Saturday, April 5, 2008

Waste Not, Want Not

It’s sugaring off time! Now that the air is warm enough to melt snow and ice, EG sugar maple trees are waking up -- sap is beginning to flow. When days are above freezing (+2 to +8°C) but nights are below freezing (-2 to -8°C), it’s time to collect sugar maple sap for making syrup and/or sugar.

Numerous owners of maple farms and sugar bushes (groves of sugar maple trees) throughout Ontario and Quebec are holding sugaring off festivals this month to demonstrate how maple syrup is made, but it seems at least one EG family is making their own. Yep, this is one of several sugar maple trees on an EG front lawn, each equipped with two spiles (spouts) and two buckets.
It may take all day to collect half a bucket, which sounds like a lot, but to make a litre of syrup you have to boil down 30 to 40 litres of sap. (To make sugar, it needs to cook even longer!) Since boiling sap into syrup is a steamy process, it's a good idea to cook it outdoors on a barbecue. (At sugaring off festivals, sap is often boiled down over an open fire.)

The season for collecting sap ends when the leaves come out, usually in late April. But maple syrup eating (yum) happens all year! Properly cared for maple syrup will keep 12 months in a fridge and two years in a freezer.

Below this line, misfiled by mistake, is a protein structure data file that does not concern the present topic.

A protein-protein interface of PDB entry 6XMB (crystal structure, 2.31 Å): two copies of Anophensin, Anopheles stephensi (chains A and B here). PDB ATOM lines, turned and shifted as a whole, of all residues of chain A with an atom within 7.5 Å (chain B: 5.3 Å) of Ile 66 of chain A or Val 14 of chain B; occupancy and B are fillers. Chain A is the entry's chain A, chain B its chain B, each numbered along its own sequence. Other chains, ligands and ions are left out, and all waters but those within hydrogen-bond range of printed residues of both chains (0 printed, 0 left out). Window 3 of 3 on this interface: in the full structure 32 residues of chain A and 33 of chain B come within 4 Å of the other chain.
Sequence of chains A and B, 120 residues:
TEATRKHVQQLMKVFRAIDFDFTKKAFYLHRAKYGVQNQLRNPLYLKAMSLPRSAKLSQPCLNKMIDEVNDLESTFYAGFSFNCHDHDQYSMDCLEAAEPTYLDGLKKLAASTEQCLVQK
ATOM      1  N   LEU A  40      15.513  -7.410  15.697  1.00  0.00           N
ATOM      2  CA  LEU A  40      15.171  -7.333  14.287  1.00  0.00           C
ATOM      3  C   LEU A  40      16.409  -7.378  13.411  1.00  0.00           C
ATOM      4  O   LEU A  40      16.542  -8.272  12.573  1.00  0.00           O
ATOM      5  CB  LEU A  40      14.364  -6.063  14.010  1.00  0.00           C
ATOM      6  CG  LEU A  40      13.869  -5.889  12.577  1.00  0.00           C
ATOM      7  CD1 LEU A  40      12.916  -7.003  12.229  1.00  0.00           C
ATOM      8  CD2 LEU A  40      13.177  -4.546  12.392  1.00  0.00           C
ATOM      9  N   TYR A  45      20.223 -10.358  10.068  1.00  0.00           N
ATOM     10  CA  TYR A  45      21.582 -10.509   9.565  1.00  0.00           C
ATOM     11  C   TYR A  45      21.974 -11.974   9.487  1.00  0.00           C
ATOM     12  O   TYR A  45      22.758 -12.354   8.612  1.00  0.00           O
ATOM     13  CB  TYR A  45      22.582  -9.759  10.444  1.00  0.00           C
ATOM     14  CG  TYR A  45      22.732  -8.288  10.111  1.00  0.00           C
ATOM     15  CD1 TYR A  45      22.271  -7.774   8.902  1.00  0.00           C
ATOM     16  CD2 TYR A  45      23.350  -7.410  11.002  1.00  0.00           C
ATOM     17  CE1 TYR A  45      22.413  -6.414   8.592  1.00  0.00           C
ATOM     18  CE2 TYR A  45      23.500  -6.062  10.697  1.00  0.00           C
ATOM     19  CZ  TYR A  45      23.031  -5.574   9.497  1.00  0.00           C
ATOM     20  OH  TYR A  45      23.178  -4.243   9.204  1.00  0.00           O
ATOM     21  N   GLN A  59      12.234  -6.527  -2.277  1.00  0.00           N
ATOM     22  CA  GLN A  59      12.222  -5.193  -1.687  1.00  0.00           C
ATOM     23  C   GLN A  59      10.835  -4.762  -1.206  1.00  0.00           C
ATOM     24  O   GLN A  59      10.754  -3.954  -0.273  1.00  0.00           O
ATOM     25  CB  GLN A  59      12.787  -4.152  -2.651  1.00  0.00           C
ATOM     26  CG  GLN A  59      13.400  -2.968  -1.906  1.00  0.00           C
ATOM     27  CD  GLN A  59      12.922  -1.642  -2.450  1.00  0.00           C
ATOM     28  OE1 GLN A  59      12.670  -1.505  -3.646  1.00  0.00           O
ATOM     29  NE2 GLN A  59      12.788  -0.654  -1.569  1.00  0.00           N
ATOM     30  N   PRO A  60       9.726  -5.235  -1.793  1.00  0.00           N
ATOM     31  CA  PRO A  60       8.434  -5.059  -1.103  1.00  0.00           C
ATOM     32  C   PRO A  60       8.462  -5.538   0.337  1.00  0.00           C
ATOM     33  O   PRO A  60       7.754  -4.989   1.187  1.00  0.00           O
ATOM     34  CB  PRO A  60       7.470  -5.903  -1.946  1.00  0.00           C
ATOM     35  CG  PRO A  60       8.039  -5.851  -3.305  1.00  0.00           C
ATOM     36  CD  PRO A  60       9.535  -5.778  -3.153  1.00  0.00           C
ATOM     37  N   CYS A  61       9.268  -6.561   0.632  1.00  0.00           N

Anyone hungry for waffles?


Small City Scenes said...

I know nothing about sugar maples, just what I have read and it sounds fascinating and maybe even fun. A job for farmers I'm sure.
So tell us more. MB

Rune Eide said...

Do you deliver??

Tom said...

This is a great post.. I can taste it now.. Jane and I have this Maple Syrup on our Pancakes.. ummmm! Pancakes.. LOL.

dot said...

On another blog they were talking about pouring some on snow and eating it. I sure would like to try that!
Enjoyed your post!

Rose said...

Great post...I had posted some pictures of sugar maples being tapped but really didn't know how much sap is involved in the making.

Then after I posted the pictures, one of my brothers said one time he had tapped some till he collected about 5 gallon and boiled it down to either a pint or a quart...can't remember which right now. And set it in the fridge to cool with no lid and one of my sisters got in there and turned spilt it!

Anyway, glad to read this and it would be interesting to see more photos of the process itself.

Kris McCracken said...

I'd love to see a pic of it boiling away! How very cool that you can do it in your own backyard. It doesn't damage/hurt the trees, I would imagine?

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East Gwillimbury is a rural town less than an hour north of Toronto, Canada's largest city. My family calls me CameraGirl because I take my camera with me wherever I go.